By Yubaraj Ghimire (KATHMANDU, August 25) – Two visits within 100 days, less than three months after he took over as prime minister, made Narendra Modi immensely popular in Nepal.
His first visit a year ago, 17 years since the last by any Indian PM, came as a message that the UPA government’s policy of leaving Nepal affairs exclusively in the hands of Indian bureaucrats was being discontinued. The message he gave Nepal was that India would care less about its domestic politics but would be a generous partner in its prosperity. That meant India, under Modi, wouldn’t be the interfering big bother.
An elaborate puja at Pashupatinath and bringing along Jeet Bahadur — a stranded Nepali youth Modi had picked up at a railway station in Gujarat more than a decade ago and helped in his studies — and reuniting him with his family, remained talking points among ordinary Nepalis long after Modi left. Scepticism about India among the Nepali elite took a backseat.
Modi immediately won the hearts and minds of all sides in Nepal, including the Maoists and the Nepali Congress, as well as other major parties, who had been dealing mostly with the Indian National Congress and UPA, with little contact with the BJP.
During his passage through high security zones in Kathmandu, Modi would stop his cavalcade, get down and reach out to the masses, especially children. And when he addressed the Constituent Assembly, he sent across the message that here was someone leading India, as powerful in oratory as Jawaharlal Nehru and yet distinctly different in his vision of the neighbourhood.
Modi tried to invoke soft-power diplomacy between the two countries tied by a special bond of culture, history, religion and civilisation. In contrast to Nehru’s speech — still detested in Nepal — that the Himalayas are India’s natural frontier, Modi said Nepal-India relations symbolised the inseparability between the ocean and the Himalayas. He managed agreements on power projects, signed major bilateral hydel projects pending for decades, saying that Indian projects will henceforth move at the promised pace. Modi’s quick response and dispatch of the rescue and relief mission during the April-May earthquakes, even before the Nepal government was ready, played a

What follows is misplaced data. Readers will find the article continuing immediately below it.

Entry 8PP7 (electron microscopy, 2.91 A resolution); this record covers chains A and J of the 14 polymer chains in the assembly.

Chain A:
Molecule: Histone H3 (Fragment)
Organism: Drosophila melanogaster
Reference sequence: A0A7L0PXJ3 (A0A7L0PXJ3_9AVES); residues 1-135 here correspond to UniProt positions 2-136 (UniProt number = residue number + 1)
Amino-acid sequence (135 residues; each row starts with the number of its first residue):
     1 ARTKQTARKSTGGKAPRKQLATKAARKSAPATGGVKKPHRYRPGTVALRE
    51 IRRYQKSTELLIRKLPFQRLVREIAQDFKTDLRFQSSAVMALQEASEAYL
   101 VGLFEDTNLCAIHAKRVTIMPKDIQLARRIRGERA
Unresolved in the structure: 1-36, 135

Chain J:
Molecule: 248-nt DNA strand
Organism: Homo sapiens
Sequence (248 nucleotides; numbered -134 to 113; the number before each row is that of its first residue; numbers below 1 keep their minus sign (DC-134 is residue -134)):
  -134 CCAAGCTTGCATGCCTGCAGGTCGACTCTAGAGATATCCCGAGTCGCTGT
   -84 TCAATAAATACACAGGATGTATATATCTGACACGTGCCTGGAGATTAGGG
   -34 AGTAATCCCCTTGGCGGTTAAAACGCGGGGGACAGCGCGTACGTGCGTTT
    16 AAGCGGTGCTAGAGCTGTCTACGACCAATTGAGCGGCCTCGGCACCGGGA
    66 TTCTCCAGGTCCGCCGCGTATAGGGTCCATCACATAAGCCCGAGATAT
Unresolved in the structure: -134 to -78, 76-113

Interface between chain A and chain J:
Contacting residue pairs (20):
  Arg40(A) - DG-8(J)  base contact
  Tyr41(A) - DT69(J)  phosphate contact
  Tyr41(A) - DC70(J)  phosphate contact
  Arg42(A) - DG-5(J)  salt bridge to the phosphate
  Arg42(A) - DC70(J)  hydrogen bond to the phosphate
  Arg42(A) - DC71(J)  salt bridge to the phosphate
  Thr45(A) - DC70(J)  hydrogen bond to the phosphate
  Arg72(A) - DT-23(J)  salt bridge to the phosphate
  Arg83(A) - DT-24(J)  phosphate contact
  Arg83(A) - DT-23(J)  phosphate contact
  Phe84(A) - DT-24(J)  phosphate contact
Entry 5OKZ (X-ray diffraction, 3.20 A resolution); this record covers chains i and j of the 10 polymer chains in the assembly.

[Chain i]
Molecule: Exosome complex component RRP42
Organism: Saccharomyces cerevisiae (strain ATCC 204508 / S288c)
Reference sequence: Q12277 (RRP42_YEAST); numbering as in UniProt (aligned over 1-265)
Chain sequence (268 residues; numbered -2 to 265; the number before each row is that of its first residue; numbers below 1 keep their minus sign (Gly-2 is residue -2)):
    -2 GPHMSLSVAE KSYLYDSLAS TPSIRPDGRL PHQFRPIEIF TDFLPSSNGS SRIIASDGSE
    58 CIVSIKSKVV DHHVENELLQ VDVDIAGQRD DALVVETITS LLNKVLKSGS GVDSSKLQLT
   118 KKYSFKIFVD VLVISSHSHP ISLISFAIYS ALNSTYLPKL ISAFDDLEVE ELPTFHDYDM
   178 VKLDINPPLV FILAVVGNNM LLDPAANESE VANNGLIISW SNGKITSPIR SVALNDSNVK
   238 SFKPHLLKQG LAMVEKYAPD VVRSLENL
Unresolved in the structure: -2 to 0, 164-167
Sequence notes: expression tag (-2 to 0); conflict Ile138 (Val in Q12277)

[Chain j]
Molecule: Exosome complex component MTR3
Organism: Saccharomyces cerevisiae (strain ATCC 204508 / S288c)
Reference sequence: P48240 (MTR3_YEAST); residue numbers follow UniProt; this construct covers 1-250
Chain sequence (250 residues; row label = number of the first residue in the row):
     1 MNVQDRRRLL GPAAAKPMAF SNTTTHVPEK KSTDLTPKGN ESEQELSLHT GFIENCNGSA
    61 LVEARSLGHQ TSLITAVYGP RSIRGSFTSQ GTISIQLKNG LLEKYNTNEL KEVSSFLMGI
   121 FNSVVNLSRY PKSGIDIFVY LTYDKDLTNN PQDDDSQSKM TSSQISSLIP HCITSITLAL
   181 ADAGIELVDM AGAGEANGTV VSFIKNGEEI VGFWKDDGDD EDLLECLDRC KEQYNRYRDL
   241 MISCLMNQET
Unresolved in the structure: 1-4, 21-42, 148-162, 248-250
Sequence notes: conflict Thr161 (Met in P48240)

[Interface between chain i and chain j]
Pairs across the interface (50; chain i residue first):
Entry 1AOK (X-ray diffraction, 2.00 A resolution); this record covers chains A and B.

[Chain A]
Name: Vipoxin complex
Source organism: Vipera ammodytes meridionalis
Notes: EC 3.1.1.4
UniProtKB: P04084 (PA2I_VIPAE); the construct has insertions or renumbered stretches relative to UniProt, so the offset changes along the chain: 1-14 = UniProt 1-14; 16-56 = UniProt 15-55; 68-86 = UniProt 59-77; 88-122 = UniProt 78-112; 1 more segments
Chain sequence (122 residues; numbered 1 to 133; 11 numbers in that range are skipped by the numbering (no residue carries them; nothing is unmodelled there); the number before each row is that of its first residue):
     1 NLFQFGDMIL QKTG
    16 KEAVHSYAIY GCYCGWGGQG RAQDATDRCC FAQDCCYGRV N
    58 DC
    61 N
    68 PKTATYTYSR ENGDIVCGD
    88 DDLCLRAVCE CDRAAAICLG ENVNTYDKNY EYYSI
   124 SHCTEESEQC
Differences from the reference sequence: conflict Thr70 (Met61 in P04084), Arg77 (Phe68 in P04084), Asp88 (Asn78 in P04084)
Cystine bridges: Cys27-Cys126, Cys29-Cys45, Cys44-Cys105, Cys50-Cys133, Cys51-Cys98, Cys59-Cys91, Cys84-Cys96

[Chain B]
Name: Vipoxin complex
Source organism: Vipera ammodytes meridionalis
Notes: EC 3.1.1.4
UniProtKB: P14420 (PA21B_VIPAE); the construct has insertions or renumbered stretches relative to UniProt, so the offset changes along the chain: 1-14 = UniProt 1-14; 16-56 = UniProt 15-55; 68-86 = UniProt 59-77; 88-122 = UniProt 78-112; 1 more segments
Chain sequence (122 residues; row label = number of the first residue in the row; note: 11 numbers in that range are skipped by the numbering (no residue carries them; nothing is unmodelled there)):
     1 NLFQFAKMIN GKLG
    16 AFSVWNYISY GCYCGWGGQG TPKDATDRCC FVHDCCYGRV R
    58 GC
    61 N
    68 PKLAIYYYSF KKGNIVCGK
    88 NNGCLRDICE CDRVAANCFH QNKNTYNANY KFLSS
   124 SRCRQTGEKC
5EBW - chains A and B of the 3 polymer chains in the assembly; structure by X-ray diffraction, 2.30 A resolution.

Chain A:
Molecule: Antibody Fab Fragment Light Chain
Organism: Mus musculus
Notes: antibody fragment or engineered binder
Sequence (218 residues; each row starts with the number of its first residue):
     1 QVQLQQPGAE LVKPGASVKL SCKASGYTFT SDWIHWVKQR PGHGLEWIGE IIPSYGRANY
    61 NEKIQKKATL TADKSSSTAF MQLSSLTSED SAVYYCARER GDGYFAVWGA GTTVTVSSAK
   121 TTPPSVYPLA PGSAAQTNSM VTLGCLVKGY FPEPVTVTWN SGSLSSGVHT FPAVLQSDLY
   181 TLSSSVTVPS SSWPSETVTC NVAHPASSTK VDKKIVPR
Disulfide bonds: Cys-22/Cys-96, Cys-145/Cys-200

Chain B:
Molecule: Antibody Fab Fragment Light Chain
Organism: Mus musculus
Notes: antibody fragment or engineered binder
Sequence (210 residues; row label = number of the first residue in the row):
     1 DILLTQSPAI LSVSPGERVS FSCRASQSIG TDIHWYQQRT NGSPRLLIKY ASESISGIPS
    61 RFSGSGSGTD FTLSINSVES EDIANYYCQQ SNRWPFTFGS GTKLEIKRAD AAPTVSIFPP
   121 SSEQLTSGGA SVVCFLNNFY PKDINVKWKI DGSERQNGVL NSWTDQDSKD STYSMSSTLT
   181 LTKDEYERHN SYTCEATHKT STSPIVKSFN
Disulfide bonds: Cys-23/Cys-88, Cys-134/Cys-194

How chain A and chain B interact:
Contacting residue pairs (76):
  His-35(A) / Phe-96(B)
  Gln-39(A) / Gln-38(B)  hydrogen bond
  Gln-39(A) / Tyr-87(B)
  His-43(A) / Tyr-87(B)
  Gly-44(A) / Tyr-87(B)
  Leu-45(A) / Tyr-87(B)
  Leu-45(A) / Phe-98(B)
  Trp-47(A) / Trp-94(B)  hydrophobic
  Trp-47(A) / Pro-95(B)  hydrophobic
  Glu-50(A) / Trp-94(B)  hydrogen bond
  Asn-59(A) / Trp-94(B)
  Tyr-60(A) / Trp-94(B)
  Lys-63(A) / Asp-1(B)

positive role — although poor coordination among Nepal and international agencies, as well as India’s over-visibility and apparent brazenness at times, had an adverse impact too.
But as long as there is political instability in Nepal and as long as New Delhi doesn’t review its role in bringing together the Maoists and other parties in November 2005, it will be difficult for India and Modi to regain the trust and respect it lost in Nepal. The radical politics and policies pursued by Nepali actors — chaotic republicanism, federalism with autonomy and the right to self-determination, secularism that replaced the pre-2006 “Hindu” Nepal and sought to make the right to convert intrinsic to it — were largely dictated by the international players India had brought together under the November 2005 12-point agreement. These matters were never debated at the public level and were approved by eight leaders and the parties signatory to that agreement.
As top leaders of the four major parties keep pledging their determination to deliver the constitution, there are violent protests across the country against the arbitrary demarcation of provinces. There are demands for the restoration of Nepal’s Hindu status and the monarchy. There’s no chance that people will accept this constitution and it may be pragmatic to suspend it for the time being to form a constitutional commission and a national reconciliation commission. The former can prepare a proper constitution and the latter can put the wounded and fragmented national spirit back together.
India isn’t the sole decisive influence in Nepal’s internal politics anymore.
But what’s imperative is a serious review of the situation. That’s where Modi’s magnanimity and courage could make a big impact. His initiative will motivate other foreign players to stop their support to radical politics and policies in Nepal. An honest review in Kathmandu and more so in Delhi, the epicentre of the political earthquake that shook Nepal in 2006, are essential for stabilising Nepal.
This article has been originally published in The Indian Express on August 25.